Shoppers urged to think local in the run-up to Christmas

This story was published 29 November 2021

People in North Yorkshire are being encouraged to shop locally in the run-up to Christmas.

Edward Sexton in Glencroft

As businesses in the county join the rest of the country in supporting the annual Small Business Saturday campaign on December 4, shoppers are reminded of the importance of supporting the retailers and tradespeople on their doorstep.

North Yorkshire County Councillor Derek Bastiman, Executive Member for Open to Business, said: “We have many wonderful businesses in North Yorkshire – the vast majority of them, 98 per cent, small or micro businesses. They contribute a great deal not only to the county’s economy but to North Yorkshire’s identity around the world.

“The weeks leading up to Christmas are hugely important for the success of many of these businesses, particularly this year as they strive to recover from the impact of the Covid-19 pandemic. Now is the time to use them or lose them – buying local within North Yorkshire has never been more important.”

The County Council has helped to bring together businesses and customers with its Buy Local website. Launched at the start of the pandemic in March 2020, initially to help people find goods and services during lockdown, it continues as a simple way for shoppers to search for what they want and for businesses to publicise their offer. Businesses and tradespeople can register free to showcase their goods and services.

Sonia Leeming, owner of Hawnby Store and Tearoom on the North York Moors is one of those registered on Buy Local. Her business supported local people during the lockdowns.

“We never ran out of pasta, or rice or toilet rolls,” said Sonia, “and we just changed our ways. So when we couldn’t get the retail packs of flour and things, we bought the big packs and decanted it, for example. And we had a few locals who were isolating, so we were dropping stuff off.”

Businesses like hers do need local support, says Sonia.

“It’s a bit corny, but it’s a ‘use it or lose it’ situation. Without the tearooms the shop wouldn’t survive on its own – the two need to go together. I think some people think ‘Oh, it’ll be cheaper in the supermarket or wherever’, but actually we can match their prices if not better them. I think there’s a perception that because we are a corner shop, we’re really expensive, but that’s not really the case.”

That sentiment is echoed by James Glaves, one of the Directors of Glaves the Butchers at Brompton by Sawdon.

“People need to have confidence in their local suppliers, whether it’s ourselves or other people,” he said. “At the end of the day, your local convenience shop is not much dearer than your supermarket.

“The way I look at it is the local producer has to produce a good product. If you don’t produce a good product, especially somewhere like ourselves, that is out in the country, people will not travel to you. I have a little saying, which is never serve anybody anything over the counter that you wouldn’t eat yourself.

“So people have to be confident, shops would not survive if they sold rubbish. They go out every morning to the markets, the fruit and veg markets, the fish markets, we do the local cattle markets, we go to local farms. We source it all, it’s all produced in-house and it’s done right and properly and that makes the product last a little bit longer.”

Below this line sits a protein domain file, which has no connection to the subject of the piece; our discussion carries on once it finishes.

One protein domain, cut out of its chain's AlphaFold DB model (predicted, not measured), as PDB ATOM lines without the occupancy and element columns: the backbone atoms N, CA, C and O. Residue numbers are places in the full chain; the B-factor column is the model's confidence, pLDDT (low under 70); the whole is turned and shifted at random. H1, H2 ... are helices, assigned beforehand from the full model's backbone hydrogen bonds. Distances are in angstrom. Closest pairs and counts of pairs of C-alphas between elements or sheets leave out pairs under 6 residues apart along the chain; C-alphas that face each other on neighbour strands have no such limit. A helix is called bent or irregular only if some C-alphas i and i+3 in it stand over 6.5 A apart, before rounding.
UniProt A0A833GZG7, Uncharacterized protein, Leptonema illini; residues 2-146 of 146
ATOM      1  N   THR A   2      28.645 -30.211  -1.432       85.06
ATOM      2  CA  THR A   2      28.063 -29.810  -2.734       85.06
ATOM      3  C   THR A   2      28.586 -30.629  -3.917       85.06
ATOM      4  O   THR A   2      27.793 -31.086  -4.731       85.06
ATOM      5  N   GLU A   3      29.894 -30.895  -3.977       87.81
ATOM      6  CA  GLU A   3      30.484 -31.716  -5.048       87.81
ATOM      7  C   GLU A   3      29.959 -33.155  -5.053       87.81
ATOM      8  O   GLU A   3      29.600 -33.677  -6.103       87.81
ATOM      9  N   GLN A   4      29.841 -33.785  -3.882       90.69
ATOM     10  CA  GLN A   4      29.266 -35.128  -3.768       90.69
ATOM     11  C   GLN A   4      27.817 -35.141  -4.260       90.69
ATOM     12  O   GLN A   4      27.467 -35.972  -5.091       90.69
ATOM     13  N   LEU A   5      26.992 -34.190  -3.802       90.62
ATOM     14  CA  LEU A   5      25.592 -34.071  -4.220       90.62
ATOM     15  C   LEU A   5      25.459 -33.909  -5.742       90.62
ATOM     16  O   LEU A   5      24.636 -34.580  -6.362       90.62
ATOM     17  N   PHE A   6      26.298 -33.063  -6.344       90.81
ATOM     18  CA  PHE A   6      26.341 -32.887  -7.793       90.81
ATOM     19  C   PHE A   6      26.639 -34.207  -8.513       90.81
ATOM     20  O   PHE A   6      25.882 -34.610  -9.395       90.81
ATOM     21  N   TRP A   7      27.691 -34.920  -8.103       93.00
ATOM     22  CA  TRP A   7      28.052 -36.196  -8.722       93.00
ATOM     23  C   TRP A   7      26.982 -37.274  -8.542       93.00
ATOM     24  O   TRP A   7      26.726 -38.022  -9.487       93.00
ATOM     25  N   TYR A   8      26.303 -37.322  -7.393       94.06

Edward Sexton, of countrywear clothing brand Glencroft, based in Clapham, raises the sustainability benefits of shopping locally, both for the environment and the economy. From its base in the Dales, the business supplies shops and mail order firms across Yorkshire, the UK and the world.

Edward said: “People have been saying to us a lot that they are trying to buy less ‘stuff’, and buy better. They want to know more about the sustainability credentials of the products they buy – both to ensure their durability, as well as to protect the environment, and this is where smaller local businesses really excel.

“Local shops tend to be run by individuals who really care about the quality and sustainability of the produce they put in their shops. We carefully curate our range of goods.

“Local shops also use local supply chains, so if you buy locally it has a positive knock-on effect on the regional economy. For example, the wool for our upcoming Clapdale clothing collection comes from farms within a five-mile radius to us, it is processed in Yorkshire using mills and factories which employ people living locally, so every penny goes through the regional economy, resulting in sustainable clothing with a significantly lower carbon footprint, built to last.”

Small Business Saturday UK is a grassroots, non-commercial campaign, which celebrates small business success and encourages consumers to shop local and to support businesses in their communities. Its roadshow team visited Northallerton earlier in November and met independent businesses in the town.

In its ninth year, Small Business Saturday is the UK's most successful small business campaign, which last year saw a record-breaking £1.1 billion spent with small businesses across the UK on the day, according to estimates. The day itself takes place on the first Saturday in December each year, but the impact lasts all year round. Learn more about Small Business Saturday.

Michelle Ovens, CBE, director of Small Business Saturday UK, said: “Small Business Saturday’s mission to support and celebrate small businesses has never been more important, as small firms face considerable challenges to get back on their feet. Support from the public can make a huge impact in helping these small, independent firms who are at the heart of our communities and have been vital to getting us through the pandemic. It’s time to show our thanks and support back to them for the amazing contribution they make to our nation.”

Register your business or search for goods and services on Buy Local.